Paris and SymbolismImage["Les Ténèbres"]
By 1876, Redon had moved permanently to Paris to pursue his career as an artist. He quickly became one of the most important members of the Symbolist avant-garde, emerging just at the point that Redon moved to Paris. It began as a literary movement, with its roots in the writings of Baudelaire, particularly Les Fleurs du Mal, an edition for which Redon later produced a frontispiece. The Symbolists were a broad group of writers and artists who rejected the naturalism of Zola and the Impressionists, in favour of creating works which were mysterious, subjective, and evocative. The name 'Symbolism' was coined by poet Jean Moréas in his article 'Le symbolisme' of September 18, 1886, in Le Figaro. He began: 'An enemy of didactic pursuits, of "declamation, of false sensitivity, of objective description," symbolist poetry endeavours to clothe the Idea in a form perceptible to the senses that nevertheless does not constitute an ultimate goal in itself, but, while helping to convey the Idea, remains subordinate.' Redon's views on his art corresponded well to this literary manifesto. Indeed, Redon said the aim of his works was to 'inspire, they do not define. They determine nothing. They place us, just as music does, in the ambiguous world of the indeterminate.' Above all Symbolist art was always ambiguous, indeterminate, and subjective.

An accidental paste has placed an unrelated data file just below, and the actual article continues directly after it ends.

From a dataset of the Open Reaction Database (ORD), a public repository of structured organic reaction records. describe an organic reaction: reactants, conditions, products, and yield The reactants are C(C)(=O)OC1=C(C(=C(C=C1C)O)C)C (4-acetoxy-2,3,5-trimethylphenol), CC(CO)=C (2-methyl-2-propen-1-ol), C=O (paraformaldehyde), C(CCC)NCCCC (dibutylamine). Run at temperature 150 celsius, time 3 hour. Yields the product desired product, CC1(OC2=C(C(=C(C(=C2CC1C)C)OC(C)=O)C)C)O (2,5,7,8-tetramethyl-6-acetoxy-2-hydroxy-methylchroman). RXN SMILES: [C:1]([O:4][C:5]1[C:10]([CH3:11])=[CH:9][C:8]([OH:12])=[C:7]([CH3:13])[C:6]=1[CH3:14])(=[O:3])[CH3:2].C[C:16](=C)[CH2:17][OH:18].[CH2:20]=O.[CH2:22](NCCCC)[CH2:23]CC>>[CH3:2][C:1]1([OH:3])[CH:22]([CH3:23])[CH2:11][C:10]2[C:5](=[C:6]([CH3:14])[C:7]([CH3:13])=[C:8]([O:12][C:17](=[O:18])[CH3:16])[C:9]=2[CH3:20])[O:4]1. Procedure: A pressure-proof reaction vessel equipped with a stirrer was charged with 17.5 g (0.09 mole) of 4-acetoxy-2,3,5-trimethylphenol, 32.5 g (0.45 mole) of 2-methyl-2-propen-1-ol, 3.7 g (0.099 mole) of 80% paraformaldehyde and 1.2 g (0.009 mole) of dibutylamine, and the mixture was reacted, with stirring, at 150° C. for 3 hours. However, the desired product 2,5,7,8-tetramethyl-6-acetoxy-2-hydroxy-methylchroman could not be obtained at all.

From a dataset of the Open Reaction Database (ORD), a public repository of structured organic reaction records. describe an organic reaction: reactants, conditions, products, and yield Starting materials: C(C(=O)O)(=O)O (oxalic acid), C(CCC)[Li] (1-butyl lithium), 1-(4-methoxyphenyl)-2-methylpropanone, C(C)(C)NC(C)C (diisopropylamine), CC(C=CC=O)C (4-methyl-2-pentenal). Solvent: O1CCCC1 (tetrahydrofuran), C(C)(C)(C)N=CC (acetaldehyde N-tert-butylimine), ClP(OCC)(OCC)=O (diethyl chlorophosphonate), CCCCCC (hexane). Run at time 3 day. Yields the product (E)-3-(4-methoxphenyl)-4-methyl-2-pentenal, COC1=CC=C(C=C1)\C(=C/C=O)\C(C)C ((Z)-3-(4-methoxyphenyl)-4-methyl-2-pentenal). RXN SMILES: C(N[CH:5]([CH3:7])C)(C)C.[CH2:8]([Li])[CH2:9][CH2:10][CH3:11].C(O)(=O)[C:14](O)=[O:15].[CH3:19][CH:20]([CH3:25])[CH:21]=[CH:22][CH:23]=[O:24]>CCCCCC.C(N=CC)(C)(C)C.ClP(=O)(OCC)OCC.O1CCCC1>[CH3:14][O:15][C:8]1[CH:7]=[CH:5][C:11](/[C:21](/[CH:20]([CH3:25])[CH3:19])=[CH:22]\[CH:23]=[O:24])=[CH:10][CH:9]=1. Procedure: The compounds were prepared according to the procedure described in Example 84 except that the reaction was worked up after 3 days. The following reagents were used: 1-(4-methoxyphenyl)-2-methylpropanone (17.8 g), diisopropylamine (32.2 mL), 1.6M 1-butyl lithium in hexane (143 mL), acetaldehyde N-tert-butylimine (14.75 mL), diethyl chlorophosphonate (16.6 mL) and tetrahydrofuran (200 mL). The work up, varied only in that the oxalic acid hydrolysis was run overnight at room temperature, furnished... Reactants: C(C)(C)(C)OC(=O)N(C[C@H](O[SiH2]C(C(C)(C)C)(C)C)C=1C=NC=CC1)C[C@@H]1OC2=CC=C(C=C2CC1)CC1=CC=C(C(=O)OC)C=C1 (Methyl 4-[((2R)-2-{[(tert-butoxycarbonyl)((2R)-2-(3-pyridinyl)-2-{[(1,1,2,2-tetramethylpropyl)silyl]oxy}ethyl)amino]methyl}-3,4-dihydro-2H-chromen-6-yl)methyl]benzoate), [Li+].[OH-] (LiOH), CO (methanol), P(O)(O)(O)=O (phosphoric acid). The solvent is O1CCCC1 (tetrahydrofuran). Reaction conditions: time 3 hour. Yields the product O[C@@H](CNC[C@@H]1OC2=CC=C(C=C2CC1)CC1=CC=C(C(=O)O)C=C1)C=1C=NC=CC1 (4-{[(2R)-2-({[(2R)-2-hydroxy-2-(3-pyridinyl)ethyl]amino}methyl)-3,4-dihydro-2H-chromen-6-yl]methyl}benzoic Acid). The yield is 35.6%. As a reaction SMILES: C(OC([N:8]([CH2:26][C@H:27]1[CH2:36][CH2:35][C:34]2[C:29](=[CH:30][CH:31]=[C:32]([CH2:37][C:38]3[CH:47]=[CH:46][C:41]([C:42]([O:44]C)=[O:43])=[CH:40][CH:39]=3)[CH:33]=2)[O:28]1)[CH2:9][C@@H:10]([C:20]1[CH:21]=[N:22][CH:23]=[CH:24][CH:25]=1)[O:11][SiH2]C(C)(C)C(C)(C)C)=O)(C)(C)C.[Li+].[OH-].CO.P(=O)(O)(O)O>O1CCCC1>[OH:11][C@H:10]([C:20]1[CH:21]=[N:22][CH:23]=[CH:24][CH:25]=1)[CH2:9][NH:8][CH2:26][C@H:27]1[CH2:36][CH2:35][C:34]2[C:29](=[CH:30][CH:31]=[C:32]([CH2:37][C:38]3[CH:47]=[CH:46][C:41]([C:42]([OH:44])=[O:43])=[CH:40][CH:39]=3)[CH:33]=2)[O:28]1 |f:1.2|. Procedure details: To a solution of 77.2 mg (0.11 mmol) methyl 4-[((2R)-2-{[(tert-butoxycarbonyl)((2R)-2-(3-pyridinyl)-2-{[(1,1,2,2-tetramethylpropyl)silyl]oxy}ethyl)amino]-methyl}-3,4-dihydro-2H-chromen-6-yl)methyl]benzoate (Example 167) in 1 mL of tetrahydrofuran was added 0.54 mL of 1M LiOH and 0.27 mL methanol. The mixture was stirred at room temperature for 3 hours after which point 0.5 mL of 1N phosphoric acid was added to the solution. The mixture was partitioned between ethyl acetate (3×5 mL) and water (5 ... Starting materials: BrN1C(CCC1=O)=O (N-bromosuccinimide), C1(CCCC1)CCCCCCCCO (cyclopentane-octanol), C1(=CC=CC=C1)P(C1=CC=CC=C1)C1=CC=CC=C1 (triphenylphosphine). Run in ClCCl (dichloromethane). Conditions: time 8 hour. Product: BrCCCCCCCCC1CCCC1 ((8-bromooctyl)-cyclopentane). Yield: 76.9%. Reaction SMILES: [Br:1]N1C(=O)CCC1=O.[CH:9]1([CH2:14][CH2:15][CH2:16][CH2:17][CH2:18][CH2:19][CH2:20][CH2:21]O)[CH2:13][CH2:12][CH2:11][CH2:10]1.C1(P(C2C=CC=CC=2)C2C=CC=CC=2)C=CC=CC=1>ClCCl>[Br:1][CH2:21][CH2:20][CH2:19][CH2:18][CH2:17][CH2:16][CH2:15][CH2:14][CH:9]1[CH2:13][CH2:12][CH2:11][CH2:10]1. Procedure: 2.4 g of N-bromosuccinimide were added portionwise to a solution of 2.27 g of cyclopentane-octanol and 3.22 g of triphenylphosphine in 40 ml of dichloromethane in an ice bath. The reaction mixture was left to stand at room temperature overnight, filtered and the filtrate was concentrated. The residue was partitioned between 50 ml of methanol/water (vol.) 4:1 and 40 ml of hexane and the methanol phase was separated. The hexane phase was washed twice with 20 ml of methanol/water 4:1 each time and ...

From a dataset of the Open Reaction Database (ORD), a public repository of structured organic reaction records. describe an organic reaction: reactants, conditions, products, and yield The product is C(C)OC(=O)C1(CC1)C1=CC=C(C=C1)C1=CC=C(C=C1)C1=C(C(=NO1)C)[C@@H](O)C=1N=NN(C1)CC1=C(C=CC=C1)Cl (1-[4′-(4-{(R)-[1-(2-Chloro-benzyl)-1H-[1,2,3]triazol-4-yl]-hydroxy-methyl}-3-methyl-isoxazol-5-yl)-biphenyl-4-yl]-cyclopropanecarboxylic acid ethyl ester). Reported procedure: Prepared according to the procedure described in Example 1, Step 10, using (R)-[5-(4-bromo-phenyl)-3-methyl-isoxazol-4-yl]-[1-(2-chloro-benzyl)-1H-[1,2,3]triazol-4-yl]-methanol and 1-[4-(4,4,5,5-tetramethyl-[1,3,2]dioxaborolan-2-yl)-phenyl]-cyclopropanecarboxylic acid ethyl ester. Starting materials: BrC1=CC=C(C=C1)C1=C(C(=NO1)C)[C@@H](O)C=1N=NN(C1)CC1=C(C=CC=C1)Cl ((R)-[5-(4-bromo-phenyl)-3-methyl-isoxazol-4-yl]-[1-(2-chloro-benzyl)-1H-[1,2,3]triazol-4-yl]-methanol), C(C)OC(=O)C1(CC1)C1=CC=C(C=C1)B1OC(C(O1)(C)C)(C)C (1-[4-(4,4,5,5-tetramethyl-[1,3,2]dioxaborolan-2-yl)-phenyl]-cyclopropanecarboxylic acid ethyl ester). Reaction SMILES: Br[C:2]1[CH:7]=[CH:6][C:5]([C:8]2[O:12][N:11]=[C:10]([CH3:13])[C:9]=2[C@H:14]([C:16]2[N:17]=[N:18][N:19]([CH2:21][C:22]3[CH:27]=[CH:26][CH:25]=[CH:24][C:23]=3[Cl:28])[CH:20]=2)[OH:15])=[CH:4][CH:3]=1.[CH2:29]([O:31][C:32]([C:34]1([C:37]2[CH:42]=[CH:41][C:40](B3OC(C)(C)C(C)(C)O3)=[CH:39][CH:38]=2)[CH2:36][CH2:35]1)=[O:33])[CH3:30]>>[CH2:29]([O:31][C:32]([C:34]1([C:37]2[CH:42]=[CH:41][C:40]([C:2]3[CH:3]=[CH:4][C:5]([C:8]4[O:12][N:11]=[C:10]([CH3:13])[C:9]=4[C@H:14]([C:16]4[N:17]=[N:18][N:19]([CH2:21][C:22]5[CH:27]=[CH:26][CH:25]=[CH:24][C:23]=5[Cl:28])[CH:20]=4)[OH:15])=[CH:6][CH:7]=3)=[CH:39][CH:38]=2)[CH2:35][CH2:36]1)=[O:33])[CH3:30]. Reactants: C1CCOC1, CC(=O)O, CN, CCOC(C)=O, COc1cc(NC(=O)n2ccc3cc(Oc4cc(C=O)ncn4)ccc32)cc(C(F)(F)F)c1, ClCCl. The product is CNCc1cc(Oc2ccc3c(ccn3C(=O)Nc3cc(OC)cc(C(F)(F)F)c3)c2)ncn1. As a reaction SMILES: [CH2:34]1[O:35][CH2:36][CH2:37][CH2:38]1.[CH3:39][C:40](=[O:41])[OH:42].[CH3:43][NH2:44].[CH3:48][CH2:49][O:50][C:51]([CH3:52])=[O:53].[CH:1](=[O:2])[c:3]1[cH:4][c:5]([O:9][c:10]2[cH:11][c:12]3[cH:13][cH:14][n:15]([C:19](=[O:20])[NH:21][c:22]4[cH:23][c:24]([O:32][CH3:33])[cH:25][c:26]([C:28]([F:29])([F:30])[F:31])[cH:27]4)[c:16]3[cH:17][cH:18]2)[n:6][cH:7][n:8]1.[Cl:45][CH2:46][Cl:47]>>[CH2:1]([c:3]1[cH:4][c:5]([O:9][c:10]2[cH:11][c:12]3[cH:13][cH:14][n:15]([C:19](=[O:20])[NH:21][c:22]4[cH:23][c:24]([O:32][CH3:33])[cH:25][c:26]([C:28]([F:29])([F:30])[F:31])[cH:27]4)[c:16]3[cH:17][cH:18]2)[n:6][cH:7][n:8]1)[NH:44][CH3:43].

Redon found particularly good friends in Stéphane Mallarmé and Joris-Karl Huysmans. They met and corresponded regularly and shared similar ideas on art and interest in subjects like spiritualism, mysticism, and the occult. Artists and writers met at Mallarmé's house on Tuesday evenings to discuss their ideas, and this gave Redon the chance to firmly establish himself amongst the avant-garde. Huysmans especially was a great promoter of Redon's work. He won Redon a huge amount of publicity and his inclusion in A Rebours firmly established the artist as part of the Symbolist avant-garde. Huysmans went on to encourage friends and acquaintances to buy prints. For example, he wrote to Redon asking him to send a signed Profil de Lumière to the writer Robert Caze.
At the same time Symbolism was establishing itself in Paris, the movement spread to the avant-garde in Brussels. In 1886 Huysmans drew the Belgian author Jules Destrée's attention to Redon. Destrée, in turn, introduced his literary friends Edmond Picard and Emile Verhaeren to Redon. From then on Redon became the most significant artist for the Belgian Symbolists and he regularly submitted works to their Salons.